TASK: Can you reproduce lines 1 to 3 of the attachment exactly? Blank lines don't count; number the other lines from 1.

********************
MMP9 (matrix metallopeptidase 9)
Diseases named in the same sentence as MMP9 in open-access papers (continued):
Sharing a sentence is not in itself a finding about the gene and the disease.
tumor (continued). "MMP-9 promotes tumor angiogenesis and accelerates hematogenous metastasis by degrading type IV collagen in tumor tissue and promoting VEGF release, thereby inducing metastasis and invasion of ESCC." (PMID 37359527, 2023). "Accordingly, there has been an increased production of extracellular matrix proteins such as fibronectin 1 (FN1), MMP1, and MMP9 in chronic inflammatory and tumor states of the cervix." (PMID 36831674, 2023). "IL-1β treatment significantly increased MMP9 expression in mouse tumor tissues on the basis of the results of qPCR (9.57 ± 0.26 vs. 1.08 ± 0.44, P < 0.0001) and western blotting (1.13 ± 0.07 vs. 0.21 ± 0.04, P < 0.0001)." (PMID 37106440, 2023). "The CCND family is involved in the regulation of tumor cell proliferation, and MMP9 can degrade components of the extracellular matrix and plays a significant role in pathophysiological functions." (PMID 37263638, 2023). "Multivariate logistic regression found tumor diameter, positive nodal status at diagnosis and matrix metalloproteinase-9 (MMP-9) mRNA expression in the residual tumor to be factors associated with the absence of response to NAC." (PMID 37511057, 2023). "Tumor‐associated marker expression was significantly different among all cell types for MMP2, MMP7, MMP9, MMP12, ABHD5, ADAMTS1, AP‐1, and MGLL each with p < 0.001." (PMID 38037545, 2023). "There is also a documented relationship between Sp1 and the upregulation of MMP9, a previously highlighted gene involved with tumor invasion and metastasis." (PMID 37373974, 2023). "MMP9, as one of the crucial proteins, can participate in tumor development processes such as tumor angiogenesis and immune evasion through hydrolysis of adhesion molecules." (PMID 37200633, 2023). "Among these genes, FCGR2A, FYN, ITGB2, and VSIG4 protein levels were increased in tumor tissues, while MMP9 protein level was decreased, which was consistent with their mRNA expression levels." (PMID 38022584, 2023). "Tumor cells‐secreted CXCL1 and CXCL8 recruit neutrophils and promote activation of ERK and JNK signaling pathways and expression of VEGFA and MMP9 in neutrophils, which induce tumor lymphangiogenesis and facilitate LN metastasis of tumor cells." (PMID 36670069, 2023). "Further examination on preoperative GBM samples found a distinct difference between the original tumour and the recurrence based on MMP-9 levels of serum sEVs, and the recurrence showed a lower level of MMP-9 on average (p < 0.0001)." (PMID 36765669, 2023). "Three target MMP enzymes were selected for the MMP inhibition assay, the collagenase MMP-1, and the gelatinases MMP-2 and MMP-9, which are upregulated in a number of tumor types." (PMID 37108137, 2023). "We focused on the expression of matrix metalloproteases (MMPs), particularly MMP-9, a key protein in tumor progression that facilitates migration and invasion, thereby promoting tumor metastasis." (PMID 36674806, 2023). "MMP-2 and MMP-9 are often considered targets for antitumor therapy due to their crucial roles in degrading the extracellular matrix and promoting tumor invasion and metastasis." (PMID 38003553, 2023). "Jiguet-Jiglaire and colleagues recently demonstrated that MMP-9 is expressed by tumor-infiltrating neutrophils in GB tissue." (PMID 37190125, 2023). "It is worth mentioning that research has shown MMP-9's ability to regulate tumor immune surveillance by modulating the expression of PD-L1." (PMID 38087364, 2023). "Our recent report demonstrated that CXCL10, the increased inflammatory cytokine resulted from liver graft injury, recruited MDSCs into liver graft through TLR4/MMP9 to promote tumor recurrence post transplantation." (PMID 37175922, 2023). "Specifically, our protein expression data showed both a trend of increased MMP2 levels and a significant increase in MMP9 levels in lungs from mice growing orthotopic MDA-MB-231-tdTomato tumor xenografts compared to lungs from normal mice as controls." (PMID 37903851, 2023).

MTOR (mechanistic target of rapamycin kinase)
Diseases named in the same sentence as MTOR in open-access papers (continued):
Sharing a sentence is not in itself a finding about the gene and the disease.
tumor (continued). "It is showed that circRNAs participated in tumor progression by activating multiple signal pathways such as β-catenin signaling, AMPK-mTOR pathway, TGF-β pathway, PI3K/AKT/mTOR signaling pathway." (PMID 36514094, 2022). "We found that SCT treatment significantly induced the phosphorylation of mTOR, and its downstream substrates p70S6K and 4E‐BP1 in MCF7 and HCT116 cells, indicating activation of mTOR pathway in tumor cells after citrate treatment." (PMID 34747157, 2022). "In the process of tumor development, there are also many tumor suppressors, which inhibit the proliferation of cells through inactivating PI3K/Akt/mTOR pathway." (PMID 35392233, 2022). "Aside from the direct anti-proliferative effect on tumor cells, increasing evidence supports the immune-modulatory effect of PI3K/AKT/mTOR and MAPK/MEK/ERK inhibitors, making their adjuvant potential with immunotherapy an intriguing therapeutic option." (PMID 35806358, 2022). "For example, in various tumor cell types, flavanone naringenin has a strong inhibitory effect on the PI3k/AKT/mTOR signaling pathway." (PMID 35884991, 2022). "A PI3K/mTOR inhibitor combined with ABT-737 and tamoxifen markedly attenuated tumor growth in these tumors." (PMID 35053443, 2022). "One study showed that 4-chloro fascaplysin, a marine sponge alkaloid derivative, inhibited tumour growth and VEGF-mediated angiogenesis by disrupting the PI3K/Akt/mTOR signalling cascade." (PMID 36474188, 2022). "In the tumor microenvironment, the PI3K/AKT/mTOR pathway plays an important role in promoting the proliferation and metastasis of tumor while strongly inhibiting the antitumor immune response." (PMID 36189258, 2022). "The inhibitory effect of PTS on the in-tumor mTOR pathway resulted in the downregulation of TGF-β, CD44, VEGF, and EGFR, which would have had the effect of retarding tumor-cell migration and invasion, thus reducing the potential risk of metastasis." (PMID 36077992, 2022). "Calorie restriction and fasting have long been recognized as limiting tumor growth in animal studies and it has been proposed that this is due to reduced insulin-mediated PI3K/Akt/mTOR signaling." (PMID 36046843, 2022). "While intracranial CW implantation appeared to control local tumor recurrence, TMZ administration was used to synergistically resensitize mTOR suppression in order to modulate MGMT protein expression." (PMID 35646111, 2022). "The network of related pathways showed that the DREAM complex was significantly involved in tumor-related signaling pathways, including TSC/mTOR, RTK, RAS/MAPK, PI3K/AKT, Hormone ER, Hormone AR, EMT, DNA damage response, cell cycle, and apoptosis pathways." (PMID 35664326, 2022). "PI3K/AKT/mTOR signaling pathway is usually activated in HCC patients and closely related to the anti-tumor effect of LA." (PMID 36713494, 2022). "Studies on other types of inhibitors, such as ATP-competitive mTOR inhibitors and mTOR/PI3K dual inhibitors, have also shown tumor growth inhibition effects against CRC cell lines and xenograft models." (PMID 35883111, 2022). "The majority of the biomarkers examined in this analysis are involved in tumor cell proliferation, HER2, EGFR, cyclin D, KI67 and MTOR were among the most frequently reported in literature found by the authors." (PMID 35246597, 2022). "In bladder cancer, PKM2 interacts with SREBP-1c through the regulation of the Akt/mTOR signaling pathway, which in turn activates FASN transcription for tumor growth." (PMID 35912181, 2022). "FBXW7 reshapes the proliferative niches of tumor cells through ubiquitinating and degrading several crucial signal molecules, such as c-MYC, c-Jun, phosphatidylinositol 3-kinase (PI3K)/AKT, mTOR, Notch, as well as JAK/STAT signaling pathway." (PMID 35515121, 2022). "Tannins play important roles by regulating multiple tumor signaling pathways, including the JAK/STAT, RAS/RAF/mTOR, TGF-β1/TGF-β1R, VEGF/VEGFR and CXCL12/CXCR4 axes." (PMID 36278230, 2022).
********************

MMP9 (matrix metallopeptidase 9)
Diseases named in the same sentence as MMP9 in open-access papers (continued):
Sharing a sentence is not in itself a finding about the gene and the disease.